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MFIs seek exemption from 2% money transfer tax

Microfinance institutions (MFI) play a key role in providing financial services to the unbanked population of Zimbabwe. Zimbabwe has a fairly vibrant MFI sector and Parliament is currently tasked with amending laws that govern the sector.

Our reporter, Fidelity Mhlanga, spoke to Zimbabwe Association of Microfinance Institutions (ZAMFI) chairperson Virginia Sibanda to get more insights on the sector.

FM: Can you tell us your focus for this year?

VS: As you may be aware, microfinance is part of the pillars for financial inclusion, which is an effort towards providing financial services to financially excluded people in our country, including women and youths. In addition, microfinance is the main player in supporting income-generating projects for both individuals and small business.

For the greater part of this year so far, we have largely focused our work on lobbying and advocacy for the issues that matter to our members. Firstly, the Microfinance Act is now due for comprehensive amendments, which seek to align it with international trends and developments. Parliament is currently seized with the matter. We are happy and excited about the progress so far. Next is the 2% money transfer tax. We have since submitted our paper to the Ministry of Finance, seeking an exemption from the tax on all transactions by MFIs with respect to loan disbursements as well as repayments by clients to MFIs. This will go a long way in restoring commercial viability, sustainability as well as investment attractiveness of the sector.

FM: How do you intend to deal with the problems affecting MFIs?

VS: We are of the opinion that there is no problem without a solution. Therefore, as the mother body, we are constantly in touch with our members, on challenges which may range from operational, funding, quality of loans and liquidity issues.

FM: What measures are you putting in place to improve women’s access to finance?

VS: A fully-fledged bank, Zimbabwe Women Microfinance, is now in place through government efforts to improve women access to finance. We are happy with this bold support by government. MFIs, however, in their individual capacity still provide products for women loans and investments.

FM: Why is the sector continuously being dominated by the top five credit-only microfinance institutions in terms of credit outreach?

VS: Being in the top five is a function of capital and lending capacity of the respective institutions. Such levels are somehow still low for many MFIs in Zimbabwe, hence the dominance by a few. It’s a matter of concern to us as it affects the level of competition in the market.

FM: Are there any measures being put in place to ensure that credit outreach is shared equally among all players?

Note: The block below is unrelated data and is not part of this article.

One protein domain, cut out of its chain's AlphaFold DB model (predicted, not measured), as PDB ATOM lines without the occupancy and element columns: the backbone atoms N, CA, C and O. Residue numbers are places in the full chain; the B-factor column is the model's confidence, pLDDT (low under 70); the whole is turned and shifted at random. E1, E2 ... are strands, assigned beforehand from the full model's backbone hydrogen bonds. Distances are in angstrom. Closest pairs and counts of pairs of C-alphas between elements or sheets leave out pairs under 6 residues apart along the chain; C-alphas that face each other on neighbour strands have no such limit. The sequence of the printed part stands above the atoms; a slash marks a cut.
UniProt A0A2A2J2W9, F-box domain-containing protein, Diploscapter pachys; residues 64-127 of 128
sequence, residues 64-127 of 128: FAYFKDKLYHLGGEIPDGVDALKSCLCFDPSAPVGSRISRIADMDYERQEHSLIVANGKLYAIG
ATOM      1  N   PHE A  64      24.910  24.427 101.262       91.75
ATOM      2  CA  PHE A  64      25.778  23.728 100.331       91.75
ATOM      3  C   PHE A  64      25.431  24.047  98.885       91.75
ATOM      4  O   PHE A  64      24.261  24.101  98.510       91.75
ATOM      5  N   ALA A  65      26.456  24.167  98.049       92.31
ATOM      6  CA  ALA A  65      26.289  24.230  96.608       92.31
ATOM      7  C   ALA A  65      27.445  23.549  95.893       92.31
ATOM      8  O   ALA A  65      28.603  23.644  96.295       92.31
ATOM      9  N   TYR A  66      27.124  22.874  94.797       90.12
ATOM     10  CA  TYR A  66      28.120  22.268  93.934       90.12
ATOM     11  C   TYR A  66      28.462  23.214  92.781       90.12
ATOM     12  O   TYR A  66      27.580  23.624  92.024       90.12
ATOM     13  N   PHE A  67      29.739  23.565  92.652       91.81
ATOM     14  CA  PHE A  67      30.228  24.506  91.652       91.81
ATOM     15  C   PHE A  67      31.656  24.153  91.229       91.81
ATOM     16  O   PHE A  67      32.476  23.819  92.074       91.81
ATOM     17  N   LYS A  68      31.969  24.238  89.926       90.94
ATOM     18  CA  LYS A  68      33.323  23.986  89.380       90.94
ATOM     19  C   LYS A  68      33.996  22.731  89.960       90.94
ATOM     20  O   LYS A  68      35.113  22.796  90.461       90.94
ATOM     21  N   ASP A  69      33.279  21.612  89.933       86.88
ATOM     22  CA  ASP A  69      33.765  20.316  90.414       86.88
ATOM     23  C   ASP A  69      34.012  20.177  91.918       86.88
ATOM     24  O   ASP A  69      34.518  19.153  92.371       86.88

VS: As the country opens to international capital, things will definitely change as big players from outside will be attracted to our market. We are in support of such efforts by government.

FM: The recent Zamfi report showed that the institutional cost of delivering loan services by MFIs as measured by the operating expenses ratio (efficiency ratio) has significantly gone up due to the 2% money transfer tax. Are you engaging authorities over this matter?

VS: Yes, we have since submitted a paper to the Ministry of Finance, seeking a relook at the issue as it is affecting the commercial viability of the sector.

FM: According to the same report, MFIs are disbursing forex to some borrowers. What is the cost of sourcing and lending these loans?

VS: Not many MFIs are doing so at the moment due to lack of foreign currency even from the interbank market. We hope as things stabilise, some MFIs will be able to source forex for their clients locally.

FM: MFIs have been blamed for having usurious charges on loans. Do MFIs have a standard interest rate?

VS: Under the multicurrency regime, dominated largely by the US$, the standard interest for a US dollar-denominated loan was not more than 10% per month. Now things have changed since the introduction of the local currency RTGS$. It may not make economic sense to expect MFIs to charge interest rates of less than 10% per month as was the case under the US dollar-denominated loan. We are glad that even the monetary authorities have noted this matter and are currently working on revisiting the interest regulation. MFIs just like any businesses like retail shops are in the business of providing products and services, which should be priced accordingly in line with current economic fundamentals such as inflation and cost of funds.

FM: What plans are in place to transform the sector?

VS: A lot is being done to transform the sector especially at institutional level. Zamfi is proving world-class training to MFIs in partnership with local universities for MFIs to improve on efficiency and sustainability. The regulator, RBZ (Reserve Bank of Zimbabwe), is constantly coming up with innovative strategies such as the credit reference system and collateral system to help improve quality of loans. The Zamfi Winter Schools for microfinance CEOs are now an annual event to transform the minds of leaders running MFIs.

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